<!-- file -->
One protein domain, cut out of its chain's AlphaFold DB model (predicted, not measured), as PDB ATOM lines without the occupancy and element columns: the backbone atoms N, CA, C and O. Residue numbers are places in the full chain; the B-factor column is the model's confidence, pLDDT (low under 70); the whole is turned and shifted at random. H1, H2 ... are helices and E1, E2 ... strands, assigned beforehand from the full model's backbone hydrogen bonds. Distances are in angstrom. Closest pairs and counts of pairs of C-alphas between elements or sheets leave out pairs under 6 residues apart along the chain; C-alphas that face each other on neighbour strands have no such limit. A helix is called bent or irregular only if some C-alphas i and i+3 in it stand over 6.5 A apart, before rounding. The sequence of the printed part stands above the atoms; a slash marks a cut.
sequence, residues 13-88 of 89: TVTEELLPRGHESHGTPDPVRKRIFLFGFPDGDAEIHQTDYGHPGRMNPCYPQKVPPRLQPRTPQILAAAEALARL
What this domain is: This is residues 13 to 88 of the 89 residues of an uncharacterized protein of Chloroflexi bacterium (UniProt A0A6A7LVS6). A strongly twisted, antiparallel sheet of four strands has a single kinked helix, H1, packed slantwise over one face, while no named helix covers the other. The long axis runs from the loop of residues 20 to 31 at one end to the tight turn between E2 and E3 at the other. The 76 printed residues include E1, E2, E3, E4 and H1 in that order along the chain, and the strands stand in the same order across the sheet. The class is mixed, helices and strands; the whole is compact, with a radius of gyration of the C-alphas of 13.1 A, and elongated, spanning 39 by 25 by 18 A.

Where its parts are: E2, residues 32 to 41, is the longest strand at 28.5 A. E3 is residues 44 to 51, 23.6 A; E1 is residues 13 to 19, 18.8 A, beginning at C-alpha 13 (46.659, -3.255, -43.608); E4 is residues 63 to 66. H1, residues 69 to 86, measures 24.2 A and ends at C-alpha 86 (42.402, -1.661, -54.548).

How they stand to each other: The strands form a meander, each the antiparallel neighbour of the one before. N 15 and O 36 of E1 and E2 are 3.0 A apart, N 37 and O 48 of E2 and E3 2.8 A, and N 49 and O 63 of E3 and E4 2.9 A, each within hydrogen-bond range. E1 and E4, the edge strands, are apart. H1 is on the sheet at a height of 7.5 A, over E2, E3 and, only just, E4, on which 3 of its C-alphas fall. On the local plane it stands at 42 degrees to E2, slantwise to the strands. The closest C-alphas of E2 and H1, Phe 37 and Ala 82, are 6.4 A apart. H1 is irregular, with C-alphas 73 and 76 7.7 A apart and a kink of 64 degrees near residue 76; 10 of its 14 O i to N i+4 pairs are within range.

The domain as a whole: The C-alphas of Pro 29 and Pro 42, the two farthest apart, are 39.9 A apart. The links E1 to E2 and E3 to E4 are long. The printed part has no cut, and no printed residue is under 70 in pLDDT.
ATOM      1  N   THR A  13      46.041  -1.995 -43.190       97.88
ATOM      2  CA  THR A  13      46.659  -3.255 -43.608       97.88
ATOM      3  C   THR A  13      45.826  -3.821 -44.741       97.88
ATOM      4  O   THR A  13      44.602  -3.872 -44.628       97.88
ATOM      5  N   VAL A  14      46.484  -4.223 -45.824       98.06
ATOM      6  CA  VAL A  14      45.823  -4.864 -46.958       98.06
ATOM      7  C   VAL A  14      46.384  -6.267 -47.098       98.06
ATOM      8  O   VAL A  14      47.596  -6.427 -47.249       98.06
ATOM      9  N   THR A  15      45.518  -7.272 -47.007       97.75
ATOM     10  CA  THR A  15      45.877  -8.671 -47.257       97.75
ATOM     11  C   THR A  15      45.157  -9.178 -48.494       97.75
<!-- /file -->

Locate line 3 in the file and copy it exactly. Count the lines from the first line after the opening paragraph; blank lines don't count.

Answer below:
Where its parts are: E2, residues 32 to 41, is the longest strand at 28.5 A. E3 is residues 44 to 51, 23.6 A; E1 is residues 13 to 19, 18.8 A, beginning at C-alpha 13 (46.659, -3.255, -43.608); E4 is residues 63 to 66. H1, residues 69 to 86, measures 24.2 A and ends at C-alpha 86 (42.402, -1.661, -54.548).